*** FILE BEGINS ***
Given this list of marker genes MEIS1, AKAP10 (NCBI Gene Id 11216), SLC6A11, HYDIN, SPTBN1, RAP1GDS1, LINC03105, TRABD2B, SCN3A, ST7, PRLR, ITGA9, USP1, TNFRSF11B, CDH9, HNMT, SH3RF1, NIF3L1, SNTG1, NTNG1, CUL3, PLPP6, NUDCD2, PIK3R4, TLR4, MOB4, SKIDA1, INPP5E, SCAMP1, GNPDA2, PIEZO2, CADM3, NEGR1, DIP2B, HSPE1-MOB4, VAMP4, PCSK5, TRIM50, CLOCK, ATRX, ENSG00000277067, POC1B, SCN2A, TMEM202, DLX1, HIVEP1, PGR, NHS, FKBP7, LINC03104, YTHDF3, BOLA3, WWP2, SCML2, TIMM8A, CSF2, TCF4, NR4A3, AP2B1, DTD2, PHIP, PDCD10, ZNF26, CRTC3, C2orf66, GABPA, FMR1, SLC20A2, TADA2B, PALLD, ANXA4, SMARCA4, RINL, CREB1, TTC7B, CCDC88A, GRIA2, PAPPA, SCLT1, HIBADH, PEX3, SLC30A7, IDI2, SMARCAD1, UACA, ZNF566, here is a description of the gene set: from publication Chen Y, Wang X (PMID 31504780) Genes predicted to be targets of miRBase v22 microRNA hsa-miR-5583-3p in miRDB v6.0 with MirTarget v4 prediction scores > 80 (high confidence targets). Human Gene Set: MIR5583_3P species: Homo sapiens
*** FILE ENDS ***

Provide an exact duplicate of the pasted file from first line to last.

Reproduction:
Given this list of marker genes MEIS1, AKAP10 (NCBI Gene Id 11216), SLC6A11, HYDIN, SPTBN1, RAP1GDS1, LINC03105, TRABD2B, SCN3A, ST7, PRLR, ITGA9, USP1, TNFRSF11B, CDH9, HNMT, SH3RF1, NIF3L1, SNTG1, NTNG1, CUL3, PLPP6, NUDCD2, PIK3R4, TLR4, MOB4, SKIDA1, INPP5E, SCAMP1, GNPDA2, PIEZO2, CADM3, NEGR1, DIP2B, HSPE1-MOB4, VAMP4, PCSK5, TRIM50, CLOCK, ATRX, ENSG00000277067, POC1B, SCN2A, TMEM202, DLX1, HIVEP1, PGR, NHS, FKBP7, LINC03104, YTHDF3, BOLA3, WWP2, SCML2, TIMM8A, CSF2, TCF4, NR4A3, AP2B1, DTD2, PHIP, PDCD10, ZNF26, CRTC3, C2orf66, GABPA, FMR1, SLC20A2, TADA2B, PALLD, ANXA4, SMARCA4, RINL, CREB1, TTC7B, CCDC88A, GRIA2, PAPPA, SCLT1, HIBADH, PEX3, SLC30A7, IDI2, SMARCAD1, UACA, ZNF566, here is a description of the gene set: from publication Chen Y, Wang X (PMID 31504780) Genes predicted to be targets of miRBase v22 microRNA hsa-miR-5583-3p in miRDB v6.0 with MirTarget v4 prediction scores > 80 (high confidence targets). Human Gene Set: MIR5583_3P species: Homo sapiens